Hodgson grasps foreigner problem
Published 23/06/2014 | 12:57
Roy Hodgson believes England's brightest young stars will always struggle to break into the top Premier League sides because of expensive foreign imports.
England's inexperienced squad were condemned to their quickest World Cup exit in history last Friday, less than 24 hours after their 2-1 defeat to Uruguay.
Past World Cup exits have been followed by inquests into English football's deep-rooted problems, but that has not been the case this time around as Greg Dyke conducted one before the tournament began.
The chairman of the Football Association concluded in his report that the national team was heading for oblivion if it did not redress the shrinking number of English players in top-flight football.
And Hodgson agrees the pathway to the top for the best young English prospects is not an easy one to navigate.
"There's always going to be a problem. It's ridiculous to try to suggest there isn't," the England manager said.
"The players we're looking at who could be good enough to play for England at 18, 19, 20 years of age are quite often playing in the top five or six clubs.
"That's where the biggest stars are, and where the biggest money is and where the biggest chance of a blockage is in getting into the team. So let's come to terms with that."
There are some examples of English youngsters who have climbed to the top.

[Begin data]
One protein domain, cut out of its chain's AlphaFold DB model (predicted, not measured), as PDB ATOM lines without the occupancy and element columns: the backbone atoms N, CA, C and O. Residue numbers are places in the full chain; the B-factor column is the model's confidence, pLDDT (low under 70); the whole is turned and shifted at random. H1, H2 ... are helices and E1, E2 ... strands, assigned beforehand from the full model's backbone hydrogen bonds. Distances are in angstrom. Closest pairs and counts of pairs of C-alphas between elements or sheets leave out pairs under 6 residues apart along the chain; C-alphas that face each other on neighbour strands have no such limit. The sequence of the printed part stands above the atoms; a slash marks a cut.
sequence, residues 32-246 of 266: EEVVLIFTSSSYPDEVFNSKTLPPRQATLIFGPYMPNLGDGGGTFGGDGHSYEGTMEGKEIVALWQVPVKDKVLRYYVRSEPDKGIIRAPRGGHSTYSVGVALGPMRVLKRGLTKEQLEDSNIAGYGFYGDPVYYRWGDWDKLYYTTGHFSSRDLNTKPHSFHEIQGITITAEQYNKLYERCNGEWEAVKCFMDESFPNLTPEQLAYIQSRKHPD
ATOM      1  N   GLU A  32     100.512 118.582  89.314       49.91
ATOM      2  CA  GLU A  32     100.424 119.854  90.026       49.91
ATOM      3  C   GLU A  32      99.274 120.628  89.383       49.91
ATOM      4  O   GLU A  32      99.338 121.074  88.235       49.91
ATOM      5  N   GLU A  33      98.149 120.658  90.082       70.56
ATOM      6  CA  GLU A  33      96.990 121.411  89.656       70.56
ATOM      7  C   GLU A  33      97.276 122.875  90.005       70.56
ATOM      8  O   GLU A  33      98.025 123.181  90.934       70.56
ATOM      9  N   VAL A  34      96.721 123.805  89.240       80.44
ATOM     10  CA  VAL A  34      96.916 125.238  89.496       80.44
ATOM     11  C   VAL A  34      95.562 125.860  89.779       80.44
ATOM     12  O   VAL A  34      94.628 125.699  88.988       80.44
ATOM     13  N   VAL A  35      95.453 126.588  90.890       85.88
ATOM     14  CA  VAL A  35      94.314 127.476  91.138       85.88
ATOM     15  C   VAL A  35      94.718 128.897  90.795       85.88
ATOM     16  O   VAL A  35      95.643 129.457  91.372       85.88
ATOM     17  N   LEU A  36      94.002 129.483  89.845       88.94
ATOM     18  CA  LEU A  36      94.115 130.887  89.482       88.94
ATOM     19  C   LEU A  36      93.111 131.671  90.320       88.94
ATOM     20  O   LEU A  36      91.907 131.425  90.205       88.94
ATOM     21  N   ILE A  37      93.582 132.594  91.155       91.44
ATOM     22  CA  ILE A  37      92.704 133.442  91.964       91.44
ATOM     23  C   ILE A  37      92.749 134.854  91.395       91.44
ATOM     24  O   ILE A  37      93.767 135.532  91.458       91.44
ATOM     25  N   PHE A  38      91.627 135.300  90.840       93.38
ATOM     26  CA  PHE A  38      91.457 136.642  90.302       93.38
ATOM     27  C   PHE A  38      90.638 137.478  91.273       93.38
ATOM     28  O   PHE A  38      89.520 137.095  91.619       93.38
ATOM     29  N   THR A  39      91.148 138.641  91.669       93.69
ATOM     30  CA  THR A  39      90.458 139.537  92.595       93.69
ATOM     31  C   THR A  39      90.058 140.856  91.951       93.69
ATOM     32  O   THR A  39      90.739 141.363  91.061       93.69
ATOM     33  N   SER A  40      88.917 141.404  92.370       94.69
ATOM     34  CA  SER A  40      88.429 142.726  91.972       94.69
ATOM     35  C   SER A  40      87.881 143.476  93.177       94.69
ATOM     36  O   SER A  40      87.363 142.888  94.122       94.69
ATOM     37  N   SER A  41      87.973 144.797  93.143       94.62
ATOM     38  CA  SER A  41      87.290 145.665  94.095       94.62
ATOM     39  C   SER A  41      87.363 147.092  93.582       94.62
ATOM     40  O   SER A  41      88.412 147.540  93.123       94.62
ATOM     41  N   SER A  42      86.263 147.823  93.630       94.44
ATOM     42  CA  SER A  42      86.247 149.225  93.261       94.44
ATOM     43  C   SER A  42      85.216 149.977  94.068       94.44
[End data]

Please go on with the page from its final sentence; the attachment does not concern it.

Raheem Sterling wowed the crowd in the Arena Amazonia against Italy with some of his touches despite being just 19 years old.
And Andros Townsend scored a stunning goal on his debut against Montenegro last October having turned 22 just a few months earlier.
But there are many examples of players who have headed for big clubs only to find they end up playing a peripheral role. Jack Rodwell, a rising star at Everton but now surplus to requirements at the Etihad Stadium, is a prime example.
Dyke's suggestion to improve the number of youngsters making the grade is to establish a new tier within the Football League to accommodate Premier League B teams.
Hodgson is not entirely sure how to solve the problem.
"We need to keep looking to see if there is a system that would help these 19-year-olds who are not playing in (Manchester) United, Arsenal, Chelsea, Liverpool, Tottenham, and Manchester City first teams," he said.
"Is there a way of getting them into football on a regular basis to play against men that would improve them? It's not as easy as all that.
"You'd run into arguments that would the best thing for Raheem Sterling not playing for Liverpool to go and play in the English third division or the Conference?
"Would that be the best way forward? It's complicated. I'm glad we're looking into it."
Hodgson thinks England should get more access to young players so they are ready for what awaits them if they make the step up to full international level.
"We have to make certain that we get as much access as we can to the players in the academies, that we induct them fully into what we're expecting," he said.
"We have to make certain that when the players come into our environment we induct them fully into what we are expecting, what we think being an England player means, not just in terms of behaviour and culture, but in terms of how important it is for you to play in a certain way, making certain we get our midfielders turning on the ball, receiving balls on the back foot, being positive.
"We can do some work on that. We don't just have to rely on clubs giving their 19-year-old a game in the first team or not. We can do that."